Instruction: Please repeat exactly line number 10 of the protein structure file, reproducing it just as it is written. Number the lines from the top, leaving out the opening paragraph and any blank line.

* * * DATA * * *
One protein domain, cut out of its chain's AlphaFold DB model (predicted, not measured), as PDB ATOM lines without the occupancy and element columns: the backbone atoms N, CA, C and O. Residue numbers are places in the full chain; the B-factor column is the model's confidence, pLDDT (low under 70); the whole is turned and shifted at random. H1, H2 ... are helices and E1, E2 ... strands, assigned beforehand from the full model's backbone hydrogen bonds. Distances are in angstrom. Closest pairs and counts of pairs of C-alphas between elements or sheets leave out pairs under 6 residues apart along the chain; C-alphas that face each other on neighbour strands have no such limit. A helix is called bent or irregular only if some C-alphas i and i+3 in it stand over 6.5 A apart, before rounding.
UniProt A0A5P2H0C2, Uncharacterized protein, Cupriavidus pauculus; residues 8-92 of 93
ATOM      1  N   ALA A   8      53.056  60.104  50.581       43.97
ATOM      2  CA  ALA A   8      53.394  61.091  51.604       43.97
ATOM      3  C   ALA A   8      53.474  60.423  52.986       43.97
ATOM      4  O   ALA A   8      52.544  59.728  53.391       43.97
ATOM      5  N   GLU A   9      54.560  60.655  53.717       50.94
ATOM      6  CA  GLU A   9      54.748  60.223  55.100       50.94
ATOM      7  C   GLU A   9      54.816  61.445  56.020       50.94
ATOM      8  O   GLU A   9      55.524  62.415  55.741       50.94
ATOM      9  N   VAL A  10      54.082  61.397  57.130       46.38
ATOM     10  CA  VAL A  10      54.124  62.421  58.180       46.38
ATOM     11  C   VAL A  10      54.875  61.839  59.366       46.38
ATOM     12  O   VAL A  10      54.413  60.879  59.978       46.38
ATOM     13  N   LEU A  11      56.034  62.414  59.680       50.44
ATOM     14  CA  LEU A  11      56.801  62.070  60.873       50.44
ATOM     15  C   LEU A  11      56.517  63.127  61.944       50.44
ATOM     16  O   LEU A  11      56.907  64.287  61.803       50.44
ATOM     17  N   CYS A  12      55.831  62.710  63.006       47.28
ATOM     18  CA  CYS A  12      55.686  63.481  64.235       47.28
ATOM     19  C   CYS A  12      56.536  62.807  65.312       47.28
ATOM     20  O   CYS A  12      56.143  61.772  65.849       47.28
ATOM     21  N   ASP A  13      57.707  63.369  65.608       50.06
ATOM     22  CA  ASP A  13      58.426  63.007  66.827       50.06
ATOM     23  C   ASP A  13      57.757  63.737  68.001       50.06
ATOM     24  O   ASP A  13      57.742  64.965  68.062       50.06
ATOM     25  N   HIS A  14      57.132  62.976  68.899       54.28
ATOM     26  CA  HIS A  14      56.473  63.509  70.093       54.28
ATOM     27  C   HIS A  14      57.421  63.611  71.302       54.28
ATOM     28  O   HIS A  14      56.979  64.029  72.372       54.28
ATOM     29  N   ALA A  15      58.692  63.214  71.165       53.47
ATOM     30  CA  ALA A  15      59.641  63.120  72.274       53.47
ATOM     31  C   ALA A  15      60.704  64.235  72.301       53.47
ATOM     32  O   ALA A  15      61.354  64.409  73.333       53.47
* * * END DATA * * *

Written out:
ATOM      9  N   VAL A  10      54.082  61.397  57.130       46.38